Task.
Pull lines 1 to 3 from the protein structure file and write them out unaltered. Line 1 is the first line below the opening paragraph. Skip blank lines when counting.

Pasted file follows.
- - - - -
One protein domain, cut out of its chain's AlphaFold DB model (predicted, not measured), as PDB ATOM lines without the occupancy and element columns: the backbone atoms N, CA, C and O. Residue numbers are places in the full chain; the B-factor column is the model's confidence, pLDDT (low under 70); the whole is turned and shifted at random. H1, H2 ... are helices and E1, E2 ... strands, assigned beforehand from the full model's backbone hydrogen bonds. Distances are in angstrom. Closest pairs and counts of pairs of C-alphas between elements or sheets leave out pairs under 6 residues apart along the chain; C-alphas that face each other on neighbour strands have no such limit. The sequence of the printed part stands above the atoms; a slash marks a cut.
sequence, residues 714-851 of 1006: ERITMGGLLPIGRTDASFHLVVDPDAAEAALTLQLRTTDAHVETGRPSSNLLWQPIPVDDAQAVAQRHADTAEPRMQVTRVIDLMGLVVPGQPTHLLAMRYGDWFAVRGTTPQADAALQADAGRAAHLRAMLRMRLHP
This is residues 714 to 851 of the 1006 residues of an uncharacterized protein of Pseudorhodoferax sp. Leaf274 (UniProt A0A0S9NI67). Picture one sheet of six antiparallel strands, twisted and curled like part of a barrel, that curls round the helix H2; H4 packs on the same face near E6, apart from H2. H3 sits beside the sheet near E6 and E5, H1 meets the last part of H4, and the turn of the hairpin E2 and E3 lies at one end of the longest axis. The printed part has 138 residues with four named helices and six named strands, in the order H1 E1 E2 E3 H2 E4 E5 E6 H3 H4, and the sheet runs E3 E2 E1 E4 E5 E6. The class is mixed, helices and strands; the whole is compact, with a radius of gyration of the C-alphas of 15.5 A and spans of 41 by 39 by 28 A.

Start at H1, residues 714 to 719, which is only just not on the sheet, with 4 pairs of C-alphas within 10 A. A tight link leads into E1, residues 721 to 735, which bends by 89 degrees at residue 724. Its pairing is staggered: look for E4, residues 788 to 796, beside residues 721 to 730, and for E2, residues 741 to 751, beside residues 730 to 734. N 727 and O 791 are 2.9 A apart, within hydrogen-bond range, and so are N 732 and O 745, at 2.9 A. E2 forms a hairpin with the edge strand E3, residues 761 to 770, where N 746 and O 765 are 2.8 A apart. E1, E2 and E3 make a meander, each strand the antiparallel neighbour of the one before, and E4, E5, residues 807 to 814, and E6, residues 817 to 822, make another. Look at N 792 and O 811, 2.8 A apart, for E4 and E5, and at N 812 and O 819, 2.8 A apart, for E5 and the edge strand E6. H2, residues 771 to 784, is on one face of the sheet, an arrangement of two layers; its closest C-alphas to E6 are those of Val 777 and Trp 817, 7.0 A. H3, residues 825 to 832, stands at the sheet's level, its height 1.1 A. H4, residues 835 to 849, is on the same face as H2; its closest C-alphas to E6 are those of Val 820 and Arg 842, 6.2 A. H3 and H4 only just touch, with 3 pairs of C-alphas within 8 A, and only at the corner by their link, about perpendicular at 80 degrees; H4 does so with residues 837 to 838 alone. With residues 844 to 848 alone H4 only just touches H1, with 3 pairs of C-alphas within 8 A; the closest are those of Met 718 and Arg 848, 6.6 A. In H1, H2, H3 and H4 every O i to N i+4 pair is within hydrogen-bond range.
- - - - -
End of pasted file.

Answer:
sequence, residues 714-851 of 1006: ERITMGGLLPIGRTDASFHLVVDPDAAEAALTLQLRTTDAHVETGRPSSNLLWQPIPVDDAQAVAQRHADTAEPRMQVTRVIDLMGLVVPGQPTHLLAMRYGDWFAVRGTTPQADAALQADAGRAAHLRAMLRMRLHP
This is residues 714 to 851 of the 1006 residues of an uncharacterized protein of Pseudorhodoferax sp. Leaf274 (UniProt A0A0S9NI67). Picture one sheet of six antiparallel strands, twisted and curled like part of a barrel, that curls round the helix H2; H4 packs on the same face near E6, apart from H2. H3 sits beside the sheet near E6 and E5, H1 meets the last part of H4, and the turn of the hairpin E2 and E3 lies at one end of the longest axis. The printed part has 138 residues with four named helices and six named strands, in the order H1 E1 E2 E3 H2 E4 E5 E6 H3 H4, and the sheet runs E3 E2 E1 E4 E5 E6. The class is mixed, helices and strands; the whole is compact, with a radius of gyration of the C-alphas of 15.5 A and spans of 41 by 39 by 28 A.

Start at H1, residues 714 to 719, which is only just not on the sheet, with 4 pairs of C-alphas within 10 A. A tight link leads into E1, residues 721 to 735, which bends by 89 degrees at residue 724. Its pairing is staggered: look for E4, residues 788 to 796, beside residues 721 to 730, and for E2, residues 741 to 751, beside residues 730 to 734. N 727 and O 791 are 2.9 A apart, within hydrogen-bond range, and so are N 732 and O 745, at 2.9 A. E2 forms a hairpin with the edge strand E3, residues 761 to 770, where N 746 and O 765 are 2.8 A apart. E1, E2 and E3 make a meander, each strand the antiparallel neighbour of the one before, and E4, E5, residues 807 to 814, and E6, residues 817 to 822, make another. Look at N 792 and O 811, 2.8 A apart, for E4 and E5, and at N 812 and O 819, 2.8 A apart, for E5 and the edge strand E6. H2, residues 771 to 784, is on one face of the sheet, an arrangement of two layers; its closest C-alphas to E6 are those of Val 777 and Trp 817, 7.0 A. H3, residues 825 to 832, stands at the sheet's level, its height 1.1 A. H4, residues 835 to 849, is on the same face as H2; its closest C-alphas to E6 are those of Val 820 and Arg 842, 6.2 A. H3 and H4 only just touch, with 3 pairs of C-alphas within 8 A, and only at the corner by their link, about perpendicular at 80 degrees; H4 does so with residues 837 to 838 alone. With residues 844 to 848 alone H4 only just touches H1, with 3 pairs of C-alphas within 8 A; the closest are those of Met 718 and Arg 848, 6.6 A. In H1, H2, H3 and H4 every O i to N i+4 pair is within hydrogen-bond range.